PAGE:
John Carter Parent Guide
For older teen and adult sci-fi fans that can handle the interplanetary warfare, lassoing a ticket for "John Carter" might just be worth it.
Parent Movie Review
Edgar Rice Burroughs receives more than a writing credit for the film adaptation of his story A Princess of Mars. He also appears as a character that gets the sole right to read the personal diary of his uncle John Carter (Taylor Kitsch). John is an adventurous sort, always searching for something that seems to elude him. In the pages of his journal, Edgar (Daryl Sabara) finally discovers what that is.
The story within the story takes place in the late 1800s when John, a Civil War veteran, picks up a glowing medallion and finds himself transported to Mars. Known by the locals as Barsoom, the planet, like Earth, is plagued by war. Sab Than (Dominic West) and his army of Red Soldiers are bent on crushing the inhabitants of Helium. In an effort to save his people, Tardos Mors (Ciarán Hinds) agrees to marry his daughter Dejah Thoris (Lynn Collins) to the invading General.
Dejah Thoris thinks differently.
Luckily for her, the scrappy John Carter mysteriously arrives on the Red Planet just when she needs him. (And what swashbuckler can avoid a beautiful damsel in distress.)
What ensues is military mayhem between characters that could be out of a Star Wars movie or the animation Up (the slobbering dog—not the Boy Scout.) In the course of fighting, appendages are sliced off, dead bodies pile up and a man cuts his way through a monstrous attacker to emerge blue and bloody on the other side. The amount of violence is unfortunate since profanities are few and sexual content is confined mostly to skimpy costumes.
Based on a novel that marks its centennial anniversary this year (2012), the film is reminiscent of the pulp fiction of that bygone era, combining space adventures and Westerns, but with better weaponry than Cowboys and Aliens offered. Like the humans in Avatar, John becomes a savior figure for a race that can’t save themselves. While there is nothing new there, the inclusion of a little romance, a bit of comedy and some unlikely cooperation give this script a spur over similar movies in this genre. For older teen and adult sci-fi fans that can handle the interplanetary warfare, lassoing a ticket for John Carter might just be worth it.Directed by Andrew Stanton. Starring Taylor Kitsch, Lynn Collins, Samantha Morton, Mark Strong, Ciaran Hinds, Thomas Hayden Church, Willem Dafoe. Running time: 132 minutes. Theatrical release March 9, 2012. Updated April 30, 2020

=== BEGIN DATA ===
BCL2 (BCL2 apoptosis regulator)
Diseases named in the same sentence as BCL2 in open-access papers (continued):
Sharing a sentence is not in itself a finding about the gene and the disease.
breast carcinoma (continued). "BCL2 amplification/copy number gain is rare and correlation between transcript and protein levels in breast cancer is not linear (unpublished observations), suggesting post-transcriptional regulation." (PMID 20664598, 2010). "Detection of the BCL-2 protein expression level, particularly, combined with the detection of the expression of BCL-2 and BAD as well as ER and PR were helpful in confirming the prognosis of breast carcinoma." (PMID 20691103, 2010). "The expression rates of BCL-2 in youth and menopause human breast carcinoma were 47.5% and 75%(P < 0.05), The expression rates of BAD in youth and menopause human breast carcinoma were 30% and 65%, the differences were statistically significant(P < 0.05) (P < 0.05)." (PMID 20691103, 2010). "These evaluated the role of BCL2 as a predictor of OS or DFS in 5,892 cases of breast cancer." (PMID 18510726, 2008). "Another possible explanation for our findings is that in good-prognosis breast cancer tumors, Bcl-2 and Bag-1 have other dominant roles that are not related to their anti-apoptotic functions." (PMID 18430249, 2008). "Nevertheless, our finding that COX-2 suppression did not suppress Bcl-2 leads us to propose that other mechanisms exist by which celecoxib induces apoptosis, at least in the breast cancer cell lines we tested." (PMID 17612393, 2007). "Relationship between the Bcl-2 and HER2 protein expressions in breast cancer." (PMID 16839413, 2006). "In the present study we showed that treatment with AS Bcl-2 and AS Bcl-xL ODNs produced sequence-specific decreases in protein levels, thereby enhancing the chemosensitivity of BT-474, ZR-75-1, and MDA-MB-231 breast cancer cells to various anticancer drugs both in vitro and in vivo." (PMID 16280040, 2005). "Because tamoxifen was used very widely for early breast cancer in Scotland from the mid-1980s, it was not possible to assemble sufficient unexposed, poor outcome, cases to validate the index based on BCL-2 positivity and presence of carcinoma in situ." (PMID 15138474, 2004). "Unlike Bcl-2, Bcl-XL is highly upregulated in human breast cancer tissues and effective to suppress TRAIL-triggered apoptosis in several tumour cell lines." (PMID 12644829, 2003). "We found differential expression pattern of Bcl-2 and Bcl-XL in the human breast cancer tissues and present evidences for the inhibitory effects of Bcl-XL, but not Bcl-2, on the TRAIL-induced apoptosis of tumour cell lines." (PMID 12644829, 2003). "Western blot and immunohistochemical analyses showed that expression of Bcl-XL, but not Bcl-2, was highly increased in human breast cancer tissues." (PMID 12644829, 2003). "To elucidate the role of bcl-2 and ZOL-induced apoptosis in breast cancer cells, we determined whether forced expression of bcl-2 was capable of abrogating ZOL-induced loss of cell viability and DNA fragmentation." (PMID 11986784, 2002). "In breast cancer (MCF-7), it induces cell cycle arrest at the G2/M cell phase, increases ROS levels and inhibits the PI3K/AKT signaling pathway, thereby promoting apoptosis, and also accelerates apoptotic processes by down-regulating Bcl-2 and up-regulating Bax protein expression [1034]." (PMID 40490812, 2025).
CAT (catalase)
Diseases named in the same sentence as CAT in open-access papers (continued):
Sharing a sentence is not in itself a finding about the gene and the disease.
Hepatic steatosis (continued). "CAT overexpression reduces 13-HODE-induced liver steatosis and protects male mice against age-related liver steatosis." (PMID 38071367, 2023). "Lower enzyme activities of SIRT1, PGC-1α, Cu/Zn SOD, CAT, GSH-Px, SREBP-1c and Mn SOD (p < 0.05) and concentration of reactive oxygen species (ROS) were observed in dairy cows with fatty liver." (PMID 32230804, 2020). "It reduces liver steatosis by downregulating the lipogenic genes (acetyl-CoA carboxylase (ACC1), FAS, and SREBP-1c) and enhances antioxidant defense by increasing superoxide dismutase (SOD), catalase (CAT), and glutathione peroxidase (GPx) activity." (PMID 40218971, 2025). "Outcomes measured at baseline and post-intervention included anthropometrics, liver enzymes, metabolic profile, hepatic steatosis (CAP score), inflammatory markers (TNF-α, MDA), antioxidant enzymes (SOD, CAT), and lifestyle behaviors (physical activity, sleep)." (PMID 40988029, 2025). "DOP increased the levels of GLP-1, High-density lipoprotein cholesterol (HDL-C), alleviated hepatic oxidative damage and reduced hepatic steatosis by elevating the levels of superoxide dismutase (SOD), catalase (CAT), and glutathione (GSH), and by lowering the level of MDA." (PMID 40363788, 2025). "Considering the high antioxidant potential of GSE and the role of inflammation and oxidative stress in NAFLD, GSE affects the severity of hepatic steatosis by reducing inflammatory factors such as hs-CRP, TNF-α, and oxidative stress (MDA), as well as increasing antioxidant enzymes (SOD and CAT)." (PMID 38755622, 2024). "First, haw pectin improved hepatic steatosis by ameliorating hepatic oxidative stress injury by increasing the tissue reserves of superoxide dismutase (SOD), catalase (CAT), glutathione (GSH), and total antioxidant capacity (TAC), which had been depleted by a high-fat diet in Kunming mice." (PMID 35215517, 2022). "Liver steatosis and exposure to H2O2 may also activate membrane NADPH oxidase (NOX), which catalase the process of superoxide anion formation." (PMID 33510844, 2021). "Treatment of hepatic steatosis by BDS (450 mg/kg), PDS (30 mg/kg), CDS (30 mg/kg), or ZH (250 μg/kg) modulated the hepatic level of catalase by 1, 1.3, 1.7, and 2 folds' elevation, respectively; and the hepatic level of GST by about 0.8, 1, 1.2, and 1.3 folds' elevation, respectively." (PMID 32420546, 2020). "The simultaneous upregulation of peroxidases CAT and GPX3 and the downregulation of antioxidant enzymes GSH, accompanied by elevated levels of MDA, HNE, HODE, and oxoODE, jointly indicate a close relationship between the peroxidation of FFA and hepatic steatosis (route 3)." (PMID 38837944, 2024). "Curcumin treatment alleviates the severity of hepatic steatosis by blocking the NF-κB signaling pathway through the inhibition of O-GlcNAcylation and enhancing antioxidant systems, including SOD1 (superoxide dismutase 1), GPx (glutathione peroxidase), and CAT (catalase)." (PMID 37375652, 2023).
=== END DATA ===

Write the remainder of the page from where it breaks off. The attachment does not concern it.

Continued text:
Rating & Content Info
Why is John Carter rated PG-13? John Carter is rated PG-13 by the MPAA for intense sequences of violence and action.
Violence: Shots are fired between warring airships. Invading soldiers attack characters. A man learns of another’s death. Men beat a prisoner and thrown him in a cell. A character threatens another with a gun. During war scenes, characters are shot, stabbed, kicked, crushed and beaten. One man is beheaded and another loses an arm. A woman is branded with a hot iron. Characters are forced into an arena to fight. A man cuts through an attacker with a sword. Bruises and bloody injuries result from fights. An animal is kicked and beaten with sticks. Soldiers are vaporized with a special weapon. A crowd of onlookers chants for a fight. Buildings and machinery are blown up.
Sexual Content: Soldiers and others dress in skimpy clothing. A man’s bare buttocks are briefly seen when he is thrown into a bathtub. A couple kisses.
Language: The script contains about a dozen mild profanities and terms of Deity.
Alcohol / Drug Use: Men are shown with drinks in a bar setting. A character is given a drink that enables him to understand the locals.
Page last updated April 30, 2020
John Carter Parents' Guide
How does this film depict crowd mentality? What is the danger of this kind of thinking?
What elements of reality does science fiction allow authors and screenwriters to disregard? What powers does John Carter acquire on Mars that he did not have on Earth?
This movie is based on the novel A Princess of Mars by Edgar Rice Burroughs.
The most recent home video release of John Carter movie is June 5, 2012. Here are some details…
Home Video Notes: John Carter
Release Date: 5 June 2012
John Carter releases to home video in a combo pack (Blu-ray/DVD/Digital Copy) or in 3D (Blu-ray 3D/Blu-ray/DVD/Digital Copy). Both packages include the following bonus extras.
- Audio Commentary with Filmmakers
- 100 Years In The Making – Follow the journey of Edgar Rice Burroughs’ story, from its origins as a pulp novel to its arrival onscreen.
- Disney Second Screen – Explore John Carter’s journal with this innovative in-world experience and uncover a trove of fascinating details that extend the mythology of the movie.
- 360 Degrees of John Carter – Experience every aspect of the filmmaking process on one of the movie’s biggest production days.
- Deleted Scenes with Optional Commentary by Director, Andrew Stanton
- Barsoom Bloopers
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Edgar Rice Burroughs also penned the story that inspired Disney’s Tarzan. Other Earthlings become involved in the plights of extra-terrestrial beings in Avatar, Stargate and E.T. And like The Adjustment Bureau, a group of “higher beings” are managing the affairs of Barsoom as well.